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MMT perspective on Biden’s $1.9-trillion big spend

Summary:
From Lars Syll MMT is about identifying the untapped potential in our economy, what we call our fiscal space … How we choose to utilize that fiscal space is a political matter … The point is that we run our economy like a six-foot-tall guy who wanders around perpetually hunched over in a house with eight-foot ceilings because someone convinced him that if he tries to stand up tall he’ll suffer a massive head trauma. For too many years, we’ve been crouching down when we could have been standing strong. Irrational fears about government debt and fiscal deficits caused policy makers in the US, Japan, the UK, and elsewhere to pivot away from fiscal stimulus toward austerity in the years following the global financial crisis. This forced immeasurable pain on tens, if not hundreds, of

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from Lars Syll

MMT perspective on Biden’s $1.9-trillion big spendMMT is about identifying the untapped potential in our economy, what we call our fiscal space … How we choose to utilize that fiscal space is a political matter …

The point is that we run our economy like a six-foot-tall guy who wanders around perpetually hunched over in a house with eight-foot ceilings because someone convinced him that if he tries to stand up tall he’ll suffer a massive head trauma. For too many years, we’ve been crouching down when we could have been standing strong. Irrational fears about government debt and fiscal deficits caused policy makers in the US, Japan, the UK, and elsewhere to pivot away from fiscal stimulus toward austerity in the years following the global financial crisis. This forced immeasurable pain on tens, if not hundreds, of millions worldwide.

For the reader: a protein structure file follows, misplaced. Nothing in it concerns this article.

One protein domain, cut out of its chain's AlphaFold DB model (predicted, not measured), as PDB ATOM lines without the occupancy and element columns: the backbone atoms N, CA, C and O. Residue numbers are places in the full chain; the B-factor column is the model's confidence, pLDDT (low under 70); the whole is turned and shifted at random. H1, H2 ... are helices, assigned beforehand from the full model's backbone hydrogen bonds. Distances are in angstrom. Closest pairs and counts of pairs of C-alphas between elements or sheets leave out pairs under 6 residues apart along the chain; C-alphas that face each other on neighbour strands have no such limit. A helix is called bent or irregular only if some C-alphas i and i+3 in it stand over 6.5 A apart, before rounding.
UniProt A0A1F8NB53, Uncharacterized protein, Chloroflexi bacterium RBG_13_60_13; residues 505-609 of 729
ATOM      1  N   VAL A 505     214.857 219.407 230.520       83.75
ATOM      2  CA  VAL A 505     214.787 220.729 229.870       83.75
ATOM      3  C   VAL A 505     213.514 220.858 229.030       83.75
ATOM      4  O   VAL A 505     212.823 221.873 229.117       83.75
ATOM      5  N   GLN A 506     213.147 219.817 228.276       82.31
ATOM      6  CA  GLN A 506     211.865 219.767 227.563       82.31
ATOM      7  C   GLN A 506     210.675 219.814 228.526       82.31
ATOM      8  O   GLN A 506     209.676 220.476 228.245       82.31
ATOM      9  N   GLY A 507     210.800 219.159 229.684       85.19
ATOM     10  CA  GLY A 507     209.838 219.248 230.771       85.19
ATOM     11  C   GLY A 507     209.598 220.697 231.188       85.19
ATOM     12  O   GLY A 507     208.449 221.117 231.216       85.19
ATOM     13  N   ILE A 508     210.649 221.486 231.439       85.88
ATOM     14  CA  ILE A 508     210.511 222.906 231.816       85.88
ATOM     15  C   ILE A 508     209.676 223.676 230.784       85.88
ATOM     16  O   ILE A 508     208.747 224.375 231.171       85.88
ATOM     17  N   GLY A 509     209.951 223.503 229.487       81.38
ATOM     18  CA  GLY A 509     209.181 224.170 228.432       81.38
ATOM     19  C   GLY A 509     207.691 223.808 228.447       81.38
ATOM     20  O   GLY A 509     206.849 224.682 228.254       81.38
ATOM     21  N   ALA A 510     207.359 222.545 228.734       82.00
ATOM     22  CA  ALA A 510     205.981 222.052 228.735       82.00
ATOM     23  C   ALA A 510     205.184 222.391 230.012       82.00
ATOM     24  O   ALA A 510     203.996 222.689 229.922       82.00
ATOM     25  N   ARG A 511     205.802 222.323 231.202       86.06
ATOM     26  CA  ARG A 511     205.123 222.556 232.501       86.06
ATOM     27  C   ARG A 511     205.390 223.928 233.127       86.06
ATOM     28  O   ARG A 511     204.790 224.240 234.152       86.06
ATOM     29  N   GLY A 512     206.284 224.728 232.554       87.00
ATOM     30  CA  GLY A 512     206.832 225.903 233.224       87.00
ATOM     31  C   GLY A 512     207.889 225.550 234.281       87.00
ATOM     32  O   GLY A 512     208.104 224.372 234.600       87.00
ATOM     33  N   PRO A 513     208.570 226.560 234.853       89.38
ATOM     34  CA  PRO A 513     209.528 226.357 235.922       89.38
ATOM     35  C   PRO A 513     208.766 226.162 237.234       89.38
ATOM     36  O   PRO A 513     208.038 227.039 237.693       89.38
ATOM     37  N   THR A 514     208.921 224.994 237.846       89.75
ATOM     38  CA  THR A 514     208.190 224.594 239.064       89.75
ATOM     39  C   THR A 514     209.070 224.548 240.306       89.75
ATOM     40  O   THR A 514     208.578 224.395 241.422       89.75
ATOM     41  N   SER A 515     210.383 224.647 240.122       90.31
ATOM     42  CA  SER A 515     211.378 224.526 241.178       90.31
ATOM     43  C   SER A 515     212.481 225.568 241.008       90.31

The U.S. has a deficit. That’s true. But the problem is not the budget deficit. The real deficits are in the climate, healthcare and infrastructure. How do we tackle those deficits? By spending!

MMT rejects the traditional Phillips curve inflation-unemployment trade-off and has a less positive evaluation of traditional policy measures to reach full employment. Instead of a general increase in aggregate demand, it usually prefers more ‘structural’ and directed demand measures with less risk of producing increased inflation. At full employment deficit spendings will often be inflationary, but that is not what should decide the fiscal position of the government. The size of public debt and deficits is not — as already Abba Lerner argued with his ‘functional finance’ theory in the 1940s — a policy objective. The size of public debt and deficits are what they are when we try to fulfil our basic economic objectives — full employment and price stability.

Governments can spend whatever amount of money they want. That does not mean that MMT says they ought to — that’s something our politicians have to decide. No MMTer denies that too much of government spendings can be inflationary. What is questioned is that government deficits necessarily is inflationary.

Lars Pålsson Syll
Professor at Malmö University. Primary research interest - the philosophy, history and methodology of economics.

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